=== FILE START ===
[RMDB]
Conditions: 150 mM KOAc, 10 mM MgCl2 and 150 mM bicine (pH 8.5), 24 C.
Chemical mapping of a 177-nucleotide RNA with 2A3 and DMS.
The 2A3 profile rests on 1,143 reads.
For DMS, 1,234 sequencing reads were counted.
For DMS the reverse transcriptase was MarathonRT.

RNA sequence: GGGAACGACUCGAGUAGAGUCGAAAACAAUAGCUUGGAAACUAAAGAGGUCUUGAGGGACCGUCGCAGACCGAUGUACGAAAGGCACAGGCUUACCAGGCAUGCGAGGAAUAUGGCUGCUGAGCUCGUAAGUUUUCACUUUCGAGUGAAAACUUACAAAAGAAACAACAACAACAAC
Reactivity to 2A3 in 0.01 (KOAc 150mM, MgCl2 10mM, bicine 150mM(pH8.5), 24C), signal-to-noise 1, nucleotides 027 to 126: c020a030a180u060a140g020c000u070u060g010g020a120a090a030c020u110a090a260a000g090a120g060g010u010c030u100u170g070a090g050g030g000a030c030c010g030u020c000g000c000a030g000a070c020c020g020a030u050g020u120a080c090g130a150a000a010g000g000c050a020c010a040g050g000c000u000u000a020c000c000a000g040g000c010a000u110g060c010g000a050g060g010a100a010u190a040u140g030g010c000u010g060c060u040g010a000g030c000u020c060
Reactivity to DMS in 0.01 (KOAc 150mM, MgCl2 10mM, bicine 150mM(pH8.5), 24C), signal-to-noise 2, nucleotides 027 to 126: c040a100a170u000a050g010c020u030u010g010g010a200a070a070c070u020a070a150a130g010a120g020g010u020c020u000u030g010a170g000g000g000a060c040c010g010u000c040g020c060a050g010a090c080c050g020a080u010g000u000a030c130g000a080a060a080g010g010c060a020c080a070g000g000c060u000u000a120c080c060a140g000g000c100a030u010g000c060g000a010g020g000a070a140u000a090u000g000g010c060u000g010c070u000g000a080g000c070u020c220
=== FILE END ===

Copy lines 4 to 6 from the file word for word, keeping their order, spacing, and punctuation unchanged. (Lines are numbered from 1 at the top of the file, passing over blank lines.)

The 2A3 profile rests on 1,143 reads.
For DMS, 1,234 sequencing reads were counted.
For DMS the reverse transcriptase was MarathonRT.